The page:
6. Change in Food Craving as assessed by the Food Craving Inventory (FCI) Score Changes of Food Pattern From Baseline by Food Frequency Questionnaire During the Intervention [ Time Frame: Baseline, Post-Intervention Assessment (about 3 weeks after baseline) ]
    The Food Craving Inventory is a 28-item instrument measuring the frequency over the past month of general cravings and cravings for specific types of foods, namely: high fats, sweets, carbohydrates/starches, and fast-food fats. Subjects rate how often they have experienced a craving for each food on a 5-point frequency scale, where 1=never, 2=rarely (once or twice), 3=sometimes, 4= often, 5= always/almost every day. Food craving score is calculated as a total sum, and the change score is calculated from the difference between baseline to post-intervention assessment.

  7. Change in Hedonic Hunger as assessed by the Power of Food Scale (PFS) Score [ Time Frame: Baseline, Post-Intervention Assessment (about 3 weeks after baseline) ]
    The Power of Food scale assesses reported appetitive drive, food reward responsivity, sensitivity to food cues in the environment, and the frequency of food-related thoughts. The 21-item scale prompts subjects to rate how much they agree with statements about hedonic hunger on a 5-point scale, where 1=do not agree at all, 2=agree a little, 3=agree somewhat, 4=agree, and 5=strongly agree. The change in total PFS score will be calculated from the difference between baseline to post-intervention assessment.

  8. Change in Food Habits as assessed by the Yale Food Addiction Scale [ Time Frame: Baseline, Post-Intervention Assessment (about 3 weeks after baseline) ]
    The Yale Food Addiction Scale (YFAS) was designed to identify participants who exhibit signs of possible food addiction to specific foods. The 9-item questionnaire is based on substance dependence criteria in the DSM-IV-TR, as well as on scales that have been used to assess behavioral addictions. Subjects rate how often they have experienced a possible food addictive behavior on a 5-point frequency scale, where 0=never, 1=once a month, 2=2-4 times per month, 3= 2-3 times per week, 4= 4+ times per week. The change in total score is calculated from the difference between baseline to post-intervention assessment.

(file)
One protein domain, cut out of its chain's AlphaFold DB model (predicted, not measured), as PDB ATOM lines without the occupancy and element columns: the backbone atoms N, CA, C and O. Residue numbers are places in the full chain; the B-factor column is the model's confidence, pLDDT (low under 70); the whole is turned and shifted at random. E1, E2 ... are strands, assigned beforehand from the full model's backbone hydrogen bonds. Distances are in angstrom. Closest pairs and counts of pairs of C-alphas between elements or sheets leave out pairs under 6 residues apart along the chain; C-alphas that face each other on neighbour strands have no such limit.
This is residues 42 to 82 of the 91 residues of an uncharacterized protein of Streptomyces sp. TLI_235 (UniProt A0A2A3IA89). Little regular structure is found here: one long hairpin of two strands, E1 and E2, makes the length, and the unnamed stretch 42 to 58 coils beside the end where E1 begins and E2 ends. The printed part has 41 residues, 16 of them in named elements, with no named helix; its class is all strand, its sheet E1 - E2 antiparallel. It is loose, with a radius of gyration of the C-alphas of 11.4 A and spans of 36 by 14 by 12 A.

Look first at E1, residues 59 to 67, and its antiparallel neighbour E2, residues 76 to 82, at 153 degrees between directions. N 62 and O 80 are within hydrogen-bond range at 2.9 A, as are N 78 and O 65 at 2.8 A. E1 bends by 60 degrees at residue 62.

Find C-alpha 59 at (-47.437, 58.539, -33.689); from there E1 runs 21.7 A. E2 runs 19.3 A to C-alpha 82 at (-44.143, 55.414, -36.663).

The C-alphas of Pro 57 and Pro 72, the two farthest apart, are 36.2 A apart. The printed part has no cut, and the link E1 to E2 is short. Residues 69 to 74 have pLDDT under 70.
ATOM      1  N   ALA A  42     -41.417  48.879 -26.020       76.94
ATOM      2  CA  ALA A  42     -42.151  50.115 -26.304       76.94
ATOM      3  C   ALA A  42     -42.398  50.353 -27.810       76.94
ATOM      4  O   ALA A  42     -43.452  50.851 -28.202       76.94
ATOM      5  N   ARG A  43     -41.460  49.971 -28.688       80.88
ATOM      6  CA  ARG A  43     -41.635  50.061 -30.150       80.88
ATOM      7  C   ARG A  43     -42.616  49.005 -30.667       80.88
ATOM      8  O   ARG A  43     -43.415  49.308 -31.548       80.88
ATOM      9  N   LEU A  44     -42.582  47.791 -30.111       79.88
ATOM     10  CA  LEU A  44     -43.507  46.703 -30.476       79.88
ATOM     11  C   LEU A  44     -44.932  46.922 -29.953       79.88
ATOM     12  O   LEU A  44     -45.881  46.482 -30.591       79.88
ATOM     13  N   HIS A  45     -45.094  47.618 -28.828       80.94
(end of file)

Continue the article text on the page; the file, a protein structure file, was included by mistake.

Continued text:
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Ages Eligible for Study:   19 Years to 30 Years   (Adult)
Sexes Eligible for Study:   All
Accepts Healthy Volunteers:   Yes
Criteria

Inclusion Criteria:

  • BMIs between 19 and 25

Exclusion Criteria:

  • Contraindicators of fMRI (e.g., metal implants, braces, or pregnancy)
  • Symptoms of major psychiatric disorders (substance use disorders, conduct disorder, ADHD, major depression, bipolar disorder, anorexia nervosa, bulimia nervosa, binge eating disorder)
  • Active weight loss dieting
  • Use of psychoactive drugs (e.g., cocaine)
  • Serious medical problems (e.g., diabetes)
  • Smoking
  • Dietary practices that do not allow intake of dairy products during the phone screen will be excluded

Information from the National Library of Medicine

To learn more about this study, you or your doctor may contact the study research staff using the contact information provided by the sponsor.

Please refer to this study by its ClinicalTrials.gov identifier (NCT number): NCT02624206


Sponsors and Collaborators
University of North Carolina, Chapel Hill
National Institute of Diabetes and Digestive and Kidney Diseases (NIDDK)
Investigators
Principal Investigator: Kyle Burger, PhD, MPH, RD University of North Carolina, Chapel Hill

Publications automatically indexed to this study by ClinicalTrials.gov Identifier (NCT Number):
Responsible Party: University of North Carolina, Chapel Hill
ClinicalTrials.gov Identifier: NCT02624206     History of Changes
Other Study ID Numbers: 14-1669
P30DK056350 ( U.S. NIH Grant/Contract )
First Posted: December 8, 2015    Key Record Dates
Last Update Posted: May 1, 2017
Last Verified: November 2015